Light At The End Of The Tunnel
By Vanessa Drucker
Portugal’s new political leaders have a plan to dig their country out of its deep fiscal hole.
Portugal is about to receive a dose of strong medicine. On May 15, the European Union and the International Monetary Fund agreed to grant the country a $78 billion, three-year Extended Fund Facility, in a “troika” that includes the European Central Bank, which provides lines of credit to Portuguese banks to keep them afloat. The creditors front-loaded the bailout by agreeing to disburse almost half of the funds during the first year.
The bailout terms established basic parameters and timelines, leaving Portugal some autonomy on how to achieve those targets under national legislation. The country must reduce its budget deficit from a current 9% of gross GDP to 5.9% by the end of 2011, to 4.5% in 2012, and to 3% by 2013. Thus fiscal consolidation would need to exceed about 10% of GDP by 2013, at a time when the tax base is projected to shrink by a cumulative 4%.
Although the lenders were not offering any free lunches, the terms were less stringent than expected. “It appears the EU/IMF wanted a buffer. We expected a lower package of only about $60 billion to $65 billion,” says Fabio Fois, European economist at Barclays Capital.
But a genuinely rigorous fiscal plan was needed to calm markets, which was reflected by loan terms that address the borrower’s structural weaknesses. The disbursements must be approved in tranches, conditional on the country’s fiscal adjustments. “If the government doesn’t deliver, the IMF won’t want to waste more money,” says Fois, who notes that markets must pay close attention to the implementation of reforms.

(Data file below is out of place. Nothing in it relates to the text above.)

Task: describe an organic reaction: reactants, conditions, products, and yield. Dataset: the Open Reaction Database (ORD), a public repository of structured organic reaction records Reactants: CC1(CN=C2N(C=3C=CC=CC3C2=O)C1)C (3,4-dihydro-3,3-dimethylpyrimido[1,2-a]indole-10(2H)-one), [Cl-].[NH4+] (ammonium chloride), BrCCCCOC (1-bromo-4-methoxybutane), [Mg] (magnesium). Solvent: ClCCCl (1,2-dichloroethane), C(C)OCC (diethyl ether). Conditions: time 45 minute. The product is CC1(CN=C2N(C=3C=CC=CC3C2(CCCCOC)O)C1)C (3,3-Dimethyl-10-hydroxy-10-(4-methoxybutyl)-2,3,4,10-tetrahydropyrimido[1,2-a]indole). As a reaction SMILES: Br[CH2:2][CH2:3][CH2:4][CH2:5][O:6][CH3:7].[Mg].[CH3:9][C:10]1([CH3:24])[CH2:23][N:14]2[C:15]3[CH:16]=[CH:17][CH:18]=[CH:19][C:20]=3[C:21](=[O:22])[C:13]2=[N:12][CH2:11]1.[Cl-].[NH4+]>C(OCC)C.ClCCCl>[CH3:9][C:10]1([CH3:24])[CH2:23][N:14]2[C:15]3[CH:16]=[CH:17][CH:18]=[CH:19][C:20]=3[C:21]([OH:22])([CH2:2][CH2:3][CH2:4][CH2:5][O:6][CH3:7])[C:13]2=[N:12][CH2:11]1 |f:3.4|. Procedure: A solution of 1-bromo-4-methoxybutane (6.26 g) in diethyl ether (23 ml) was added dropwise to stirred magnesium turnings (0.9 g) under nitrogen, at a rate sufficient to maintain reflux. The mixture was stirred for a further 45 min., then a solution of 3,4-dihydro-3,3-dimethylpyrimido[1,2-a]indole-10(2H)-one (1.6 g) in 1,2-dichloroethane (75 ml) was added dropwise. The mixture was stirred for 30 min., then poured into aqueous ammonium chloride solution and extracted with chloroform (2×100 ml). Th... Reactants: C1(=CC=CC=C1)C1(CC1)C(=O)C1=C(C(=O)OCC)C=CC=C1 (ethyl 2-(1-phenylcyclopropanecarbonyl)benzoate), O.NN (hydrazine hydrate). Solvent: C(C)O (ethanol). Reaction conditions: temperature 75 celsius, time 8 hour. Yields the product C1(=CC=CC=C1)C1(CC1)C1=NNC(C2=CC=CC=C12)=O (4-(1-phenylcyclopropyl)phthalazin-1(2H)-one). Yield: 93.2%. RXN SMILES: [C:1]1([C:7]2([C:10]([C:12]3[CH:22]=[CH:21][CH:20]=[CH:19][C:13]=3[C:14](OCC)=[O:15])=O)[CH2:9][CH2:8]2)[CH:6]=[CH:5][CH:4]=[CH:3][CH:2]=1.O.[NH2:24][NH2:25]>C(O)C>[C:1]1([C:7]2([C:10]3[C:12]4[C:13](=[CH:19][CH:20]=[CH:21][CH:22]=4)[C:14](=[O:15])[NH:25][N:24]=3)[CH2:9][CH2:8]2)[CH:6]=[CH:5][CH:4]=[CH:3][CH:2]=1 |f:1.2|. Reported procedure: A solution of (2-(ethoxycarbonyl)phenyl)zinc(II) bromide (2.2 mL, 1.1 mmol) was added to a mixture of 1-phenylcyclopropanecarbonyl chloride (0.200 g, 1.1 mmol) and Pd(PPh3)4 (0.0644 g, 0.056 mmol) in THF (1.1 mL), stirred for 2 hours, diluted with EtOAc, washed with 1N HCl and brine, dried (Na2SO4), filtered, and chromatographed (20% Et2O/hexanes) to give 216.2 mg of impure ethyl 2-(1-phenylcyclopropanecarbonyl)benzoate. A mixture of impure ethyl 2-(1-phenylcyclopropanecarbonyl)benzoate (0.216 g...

Although the finer details of the reform measures continue to evolve, the EU/IMF memoranda indicate some broad guidelines. For instance, the structural adjustments in the public sector are aimed at cutting waste, eliminating mayoral positions and slashing headcount. “Some public bodies are redundant, multiplying the number of entities and job posts,” says Tullia Bucco, an economist at UniCredit Global Research in Milan.
On another key front, increased labor market flexibility is yet to be legislated. Miguel Morgado, a professor of political science at Catholic University in Lisbon, points to the “paradox” of collective firing that now operates: “Employers can fire, say, 50 people at a time, but not just one incompetent individual.” The highly regulated labor market is in line for reforms to unemployment benefits, severance payments and limits on minimum wage increases. A hefty reduction is prescribed for employers’ social security contributions, which is to be offset by other tax increases.